Difficulty arises when sales tax avoidance is the goal.

There are so many online sources for LLC information and the Secreatary of State for your state should also have help available.

mvweebles 07-31-2020 09:04 PM

Quote:

Originally Posted by caltexflanc (Post 906530)
A boat is simply an asset of an LLC, no different than pieces of real estate or a car collection or works of art.

Normally I'd agree, but with all due respect, there are certain assets in California that draw a lot of unwanted attention. A boat is one of them.

Codger2 07-31-2020 09:12 PM

Quote:

Originally Posted by syjos (Post 906532)
An attorney is an unnecessary expense.................. Treat the LLC as a person and buy just the boat. .

Not something I'd want to do!The OP is in California. Hiring an attorney to transfer the LLC is cheap compared to the tax you will pay if just purchasing the LLC's asset.

Comodave 07-31-2020 10:25 PM

Quote:

Originally Posted by syjos (Post 906532)
An attorney is an unnecessary expense. They will overly complicate the deal, which will result in more money spent. A LLC is technically not a corporation. It's a Limited Liability Company. It's used mostly to separate assets to protect them from liability. It is simple compared to a C or S corporation.

Treat the LLC as a person and buy just the boat from it.

Jeez, it's not a big deal. I formed several LLC's, buy and sell personal and real property belonging to the LLC and so far in over 35 years, have never consulted an attorney pertaining to the LLC or wished I had. The cost in Washington to form a LLC is $180 and $60 annual renewal.

Difficulty arises when sales tax avoidance is the goal.

There are so many online sources for LLC information and the Secreatary of State for your state should also have help available.


Have you ever dealt with California BOE? They are something else. You had better have your ducks in a row before they come after you. I bought a boat in Washington State and later ran it to California. I finally convinced them that I didnít owe California sales tax so they contacted Arizona and told them to go after me since the boat was home ported in Tucson, even though the boat never entered Arizona. If I were doing this purchase I would get an attorney that has extensive boat experience. Period.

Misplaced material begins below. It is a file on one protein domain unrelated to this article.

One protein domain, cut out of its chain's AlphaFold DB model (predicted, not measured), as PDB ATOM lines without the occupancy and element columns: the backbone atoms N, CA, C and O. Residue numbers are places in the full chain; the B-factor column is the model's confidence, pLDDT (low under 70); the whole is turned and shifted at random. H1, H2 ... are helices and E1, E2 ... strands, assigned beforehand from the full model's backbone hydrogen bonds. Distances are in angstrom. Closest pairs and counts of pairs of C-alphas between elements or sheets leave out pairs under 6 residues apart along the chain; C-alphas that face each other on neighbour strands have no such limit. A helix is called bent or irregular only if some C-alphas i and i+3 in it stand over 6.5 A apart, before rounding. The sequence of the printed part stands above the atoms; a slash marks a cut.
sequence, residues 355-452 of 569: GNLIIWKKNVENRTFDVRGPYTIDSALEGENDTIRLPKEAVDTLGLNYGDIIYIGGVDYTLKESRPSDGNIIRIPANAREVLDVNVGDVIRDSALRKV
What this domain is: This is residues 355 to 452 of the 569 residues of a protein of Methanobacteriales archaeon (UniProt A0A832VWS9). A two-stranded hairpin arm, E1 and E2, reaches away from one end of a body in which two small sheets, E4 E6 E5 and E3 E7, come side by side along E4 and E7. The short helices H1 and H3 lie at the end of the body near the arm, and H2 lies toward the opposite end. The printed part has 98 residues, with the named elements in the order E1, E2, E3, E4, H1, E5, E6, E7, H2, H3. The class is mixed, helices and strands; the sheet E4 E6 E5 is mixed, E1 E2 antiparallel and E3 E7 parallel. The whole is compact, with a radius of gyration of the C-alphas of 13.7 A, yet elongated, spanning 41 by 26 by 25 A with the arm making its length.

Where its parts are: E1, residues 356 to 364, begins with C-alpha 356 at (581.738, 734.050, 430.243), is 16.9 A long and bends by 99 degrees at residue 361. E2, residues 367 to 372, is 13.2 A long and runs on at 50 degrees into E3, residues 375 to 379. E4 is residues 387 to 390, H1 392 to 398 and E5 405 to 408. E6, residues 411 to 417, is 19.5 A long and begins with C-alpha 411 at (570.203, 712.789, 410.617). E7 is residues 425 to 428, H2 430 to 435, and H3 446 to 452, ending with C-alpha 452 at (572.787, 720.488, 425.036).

Beaverlake 07-31-2020 11:49 PM

Purchasing an LLC to acquire a boat is not voodoo. It is a normal practice in states like CA and WA. There is good advice about getting a competent experienced attorney to make sure you arenít assuming nasty liabilities. This is no illegal dodge or anything close. We investigated a boat in WA and a boat in CA along the last purchase path. Both were LLC owned. We ended up passing on the boats but not because of the LLC issue. We should not be giving advice beyond ďget an experienced attorneyĒ unless one of us has direct experience purchasing a Delaware LLC in CA as part of the process to acquire its assets (i.e., a boat).

guy with a boat 08-01-2020 12:04 AM

Quote:

Originally Posted by syjos (Post 906532)
An attorney is an unnecessary expense. They will overly complicate the deal, which will result in more money spent. A LLC is technically not a corporation. It's a Limited Liability Company. It's used mostly to separate assets to protect them from liability. It is simple compared to a C or S corporation.

Treat the LLC as a person and buy just the boat from it.

Jeez, it's not a big deal. I formed several LLC's, buy and sell personal and real property belonging to the LLC and so far in over 35 years, have never consulted an attorney pertaining to the LLC or wished I had. The cost in Washington to form a LLC is $180 and $60 annual renewal.

Difficulty arises when sales tax avoidance is the goal.

There are so many online sources for LLC information and the Secreatary of State for your state should also have help available.

Sometimes trying to save money by not hiring a pro is actually far more expensive. This is one of those times.

Soo-Valley 08-01-2020 12:16 AM

Why was the boat owned by an LLC comes to mind? Tax benefit? Capital gains/loses?
What if you buy the LLC at market value of the boat that was depreciated for tax savings, are you liable for repaying the difference? Does the LLC have debt that you inherit?